Why You Should Make Sure Automatic Maintenance Is Running

When it comes to when and how users shut down their PCs there are several different approaches. When some of my clients have finished working with their computer they will put it to sleep. Others will shut their computer down. While others just leave it running. I am in the latter group because I do visit the computer frequently throughout any day so a state of instant readiness suits me best. The only times I shut down my computers are when there are severe storms about or when I am going away for an extended period of time.

To Shutdown Or Not To Shutdown?

I am a firm believer that continually shutting down a computer is not a good policy. I have no real evidence to back up my claim but I do believe that continually shutting down and restarting is likely to cause more wear and tear (and problems) than leaving the computer running in an idle state. Another reason I believe it is a mistake to keep shutting down the computer when not in use is because it is highly likely that any such computer is not undergoing regular Automatic Maintenance which is integral to maintaining the health and performance of the PC. Automatic Maintenance is a feature of Windows 10 that runs in the background only when the computer is on and idle. It automates many maintenance tasks including disk optimization, updating Windows apps, running security scans, component cleanup and other cleanup tasks, memory, and other diagnostics, and much more.

By default, Automatic Maintenance in Windows 10 is set to run at 3.00 am every day but, obviously, cannot perform these important routines if the computer in question is shut down. Automatic Maintenance is also unable to run if the machine is in sleep mode unless a particular option is enabled which allows Automatic Maintenance to wake the computer and run its routines. Here, I will show you how you can adjust these settings to make sure your computer is being regularly maintained.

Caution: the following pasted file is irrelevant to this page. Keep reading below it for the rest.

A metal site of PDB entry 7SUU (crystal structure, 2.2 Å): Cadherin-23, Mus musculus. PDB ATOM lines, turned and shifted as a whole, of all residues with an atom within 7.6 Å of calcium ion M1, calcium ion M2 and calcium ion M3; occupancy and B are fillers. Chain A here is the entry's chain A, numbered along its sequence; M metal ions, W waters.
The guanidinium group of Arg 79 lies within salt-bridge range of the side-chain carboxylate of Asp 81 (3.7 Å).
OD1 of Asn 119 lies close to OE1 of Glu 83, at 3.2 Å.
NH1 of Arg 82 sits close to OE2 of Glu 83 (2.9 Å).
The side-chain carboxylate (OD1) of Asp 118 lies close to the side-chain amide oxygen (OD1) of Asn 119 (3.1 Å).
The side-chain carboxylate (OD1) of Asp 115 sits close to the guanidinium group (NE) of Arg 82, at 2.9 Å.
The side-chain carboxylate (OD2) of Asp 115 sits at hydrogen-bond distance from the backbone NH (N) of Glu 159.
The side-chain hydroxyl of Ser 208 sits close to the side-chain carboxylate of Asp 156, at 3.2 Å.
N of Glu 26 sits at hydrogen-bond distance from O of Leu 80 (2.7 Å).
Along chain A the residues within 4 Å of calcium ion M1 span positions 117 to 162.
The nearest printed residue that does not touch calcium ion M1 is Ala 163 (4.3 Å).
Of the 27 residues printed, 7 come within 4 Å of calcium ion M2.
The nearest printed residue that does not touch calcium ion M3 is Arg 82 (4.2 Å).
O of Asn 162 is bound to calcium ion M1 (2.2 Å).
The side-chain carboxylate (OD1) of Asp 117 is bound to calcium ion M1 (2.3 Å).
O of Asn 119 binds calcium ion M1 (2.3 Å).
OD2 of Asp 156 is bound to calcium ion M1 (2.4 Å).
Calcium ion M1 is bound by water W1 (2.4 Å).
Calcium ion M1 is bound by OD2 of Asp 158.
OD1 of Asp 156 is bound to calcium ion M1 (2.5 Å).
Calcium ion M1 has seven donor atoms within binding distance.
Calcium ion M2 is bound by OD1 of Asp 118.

Automatic Maintenance Settings

You can access these settings via Control Panel > Security & Maintenance.

Left-click either the Start button or adjacent Search icon and type control, then click on Control Panel in the results:

Search for Control Panel

In the Control Panel click Security and Maintenance. Click Maintenance to expand that section and then, under Automatic Maintenance, click Change maintenance settings:

Security and Maintenance Automatic Maintenance

From here you can change the time for Automatic Maintenance to run and, if the computer is set to sleep when not in use, it is important to make sure the option to “Allow scheduled maintenance to wake up my computer at the scheduled time” is enabled:

Automatic Maintenance Schedule

How To Run Automatic Maintenance Manually

If you are one who insists on shutting down the computer when not in use, and particularly overnight, I strongly advise you to run the maintenance routines manually, preferably daily.

The setting to run Automatic Maintenance manually is in the exact same location as the Change maintenance settings option- Control Panel > Security and Maintenance > Maintenance > Automatic Maintenance:

Automatic Maintenance Start Maintenance


These regular Automatic Maintenance tasks are an important factor in keeping your computer healthy and responsive. Regardless of what approach you adopt when the computer is not in use you should make sure your computer is performing Automatic Maintenance on a daily basis.

5 thoughts on “Why You Should Make Sure Automatic Maintenance Is Running”

  1. Hello Jim. Also, a firm believer in leaving computers ON (just allowing the monitors to sleep). From an electronics view, the on/off cycle can reduce the life of certain components.

    Use a certain program which prevents me from powering down one computer. As for bad weather, I am protected with UPS’s.

    Have used this practice for many years without problems. But, I do periodic maintenance, where I must shut things down, like when inspecting the computer, removing dust and verifying the fans are in working order. Might explain my reasoning since I use desktop not laptop computers.

    Microsoft sends me advance notices prior to installing their patches, giving me the time to decide, Mindblower!

  2. Everything i have read about Win 10 maintenance is to prevent it from running . I’m no expert but every reputable site like Bleeping computer says the auto maintenance should not be run on SSD’s which apparently it does.

  3. Sure thing , it was a long time ago so it may take awhile but I’ll find the info.

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